Lyoto Machida had his time when he was considered to be the insoluble mystery. He was fundamentally different to Weidman, though. The New Jersey fighter’s style can be taken as a culmination of modern scientific MMA. Like machine-fitted chrome, the difficulty in taking it apart lies in finding the hairline cracks.

Machida represented something closer to a puzzle box. One of the very first things that the UFC accomplished when it was founded to kill the popular image of many traditional martial arts as basically being efficient methods of fighting other people. Mysticism was stripped away and the elements of what worked and what didn’t were parsed and boxed up into neat divisions. Muai Thai, boxing, wrestling, jiu jitsu: useful. Karate, tae kwon do, kung fu: not useful. The Dim Mak death touches and nerve cluster strikes, the hand parries, they all vanished into the dustbin of disproved myths.

Everyone knew by this point that karate didn’t work… until Machida fought and won using a style which, although informed by other disciplines, was undeniably karate. His numbers on striking defense were untouchably good. His takedown defense considered some of the best in the sport. A small 205-pounder who barely cut weight, he even brought back the idea of martial arts as the weapon of the smaller man.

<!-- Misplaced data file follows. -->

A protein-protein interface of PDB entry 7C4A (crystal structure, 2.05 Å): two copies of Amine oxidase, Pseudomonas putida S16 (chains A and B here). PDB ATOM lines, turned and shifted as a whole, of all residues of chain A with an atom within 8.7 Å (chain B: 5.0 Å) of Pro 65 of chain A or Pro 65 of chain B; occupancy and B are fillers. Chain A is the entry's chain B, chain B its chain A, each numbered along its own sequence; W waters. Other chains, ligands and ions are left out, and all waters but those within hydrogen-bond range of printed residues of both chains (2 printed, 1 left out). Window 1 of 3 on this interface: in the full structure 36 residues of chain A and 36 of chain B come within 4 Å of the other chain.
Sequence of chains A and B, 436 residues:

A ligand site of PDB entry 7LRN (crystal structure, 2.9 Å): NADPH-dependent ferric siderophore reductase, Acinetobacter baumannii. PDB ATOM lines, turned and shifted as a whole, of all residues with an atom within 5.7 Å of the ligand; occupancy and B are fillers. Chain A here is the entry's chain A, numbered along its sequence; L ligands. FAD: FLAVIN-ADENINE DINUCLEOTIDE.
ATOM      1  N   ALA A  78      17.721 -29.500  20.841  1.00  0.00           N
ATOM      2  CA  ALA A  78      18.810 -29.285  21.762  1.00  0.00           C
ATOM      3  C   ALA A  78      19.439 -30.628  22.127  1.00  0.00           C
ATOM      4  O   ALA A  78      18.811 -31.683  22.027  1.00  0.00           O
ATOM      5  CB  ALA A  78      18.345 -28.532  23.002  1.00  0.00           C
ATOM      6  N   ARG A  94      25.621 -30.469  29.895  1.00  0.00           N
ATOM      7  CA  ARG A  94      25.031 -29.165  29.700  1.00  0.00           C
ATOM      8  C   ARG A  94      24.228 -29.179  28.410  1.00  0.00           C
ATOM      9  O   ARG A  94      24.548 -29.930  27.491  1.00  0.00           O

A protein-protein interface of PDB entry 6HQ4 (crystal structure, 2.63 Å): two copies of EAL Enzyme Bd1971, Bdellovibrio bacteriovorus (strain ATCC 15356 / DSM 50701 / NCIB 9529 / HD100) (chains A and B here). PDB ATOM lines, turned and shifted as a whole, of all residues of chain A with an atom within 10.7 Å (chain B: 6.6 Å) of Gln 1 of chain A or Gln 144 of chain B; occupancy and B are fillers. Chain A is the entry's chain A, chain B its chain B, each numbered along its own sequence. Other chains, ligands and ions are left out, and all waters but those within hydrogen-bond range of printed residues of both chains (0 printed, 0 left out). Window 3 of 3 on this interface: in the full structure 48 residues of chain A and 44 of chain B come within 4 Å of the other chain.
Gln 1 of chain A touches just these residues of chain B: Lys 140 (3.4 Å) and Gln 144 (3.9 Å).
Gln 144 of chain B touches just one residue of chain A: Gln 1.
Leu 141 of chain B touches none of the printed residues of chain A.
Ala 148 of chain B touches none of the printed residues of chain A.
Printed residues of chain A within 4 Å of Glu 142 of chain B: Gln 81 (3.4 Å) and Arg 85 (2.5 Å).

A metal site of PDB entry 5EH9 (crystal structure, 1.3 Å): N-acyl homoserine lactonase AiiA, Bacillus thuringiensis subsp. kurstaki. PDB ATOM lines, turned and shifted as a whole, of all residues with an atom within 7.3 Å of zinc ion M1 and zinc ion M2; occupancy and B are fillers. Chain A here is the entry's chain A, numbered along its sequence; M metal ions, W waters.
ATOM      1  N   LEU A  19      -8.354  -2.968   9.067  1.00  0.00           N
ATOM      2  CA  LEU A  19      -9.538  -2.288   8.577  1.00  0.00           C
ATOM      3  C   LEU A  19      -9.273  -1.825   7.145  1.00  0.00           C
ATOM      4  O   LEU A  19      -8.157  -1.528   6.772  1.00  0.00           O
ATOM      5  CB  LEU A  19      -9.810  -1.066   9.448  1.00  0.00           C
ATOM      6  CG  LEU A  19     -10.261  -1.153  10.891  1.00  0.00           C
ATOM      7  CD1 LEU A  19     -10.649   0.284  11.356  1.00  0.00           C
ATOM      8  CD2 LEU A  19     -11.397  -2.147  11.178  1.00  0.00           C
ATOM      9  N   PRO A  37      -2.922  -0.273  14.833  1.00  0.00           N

Throughout his brief rule, it was like watching the Voynich Manuscript being played out in an unknown language of muscle and bone; as though the old was presented to the new and remained defiantly closed off and undeciphered. Some loved it. The repurposing of the lost and the discarded has a powerful pull. He never generated much love from the UFC brass though.


Layer 3.2: Popularity; Frustrater

A punch should stay like a treasure in the sleeve. It should not be used indiscrimately Chotoku Kyan

Machida has had three title shots in his UFC tenure. In every one, he’s been a replacement. He stepped in for Rampage Jackson against Rashad Evans, for Rashad Evans against Jon Jones. Now he replaces Vitor Belfort. When he knocked out Ryan Bader, it was supposedly for a title shot, yet the UFC backed up on their word. They just plain don’t like him very much.

The UFC President Dana White is always stressing that the fighters should try and finish the fight. Lyoto Machida has 12 knockdowns, 5 KOs, and remains steadfastly unpopular with UFC management. It’s largely because his style is (or was) almost entirely focused on the knockout.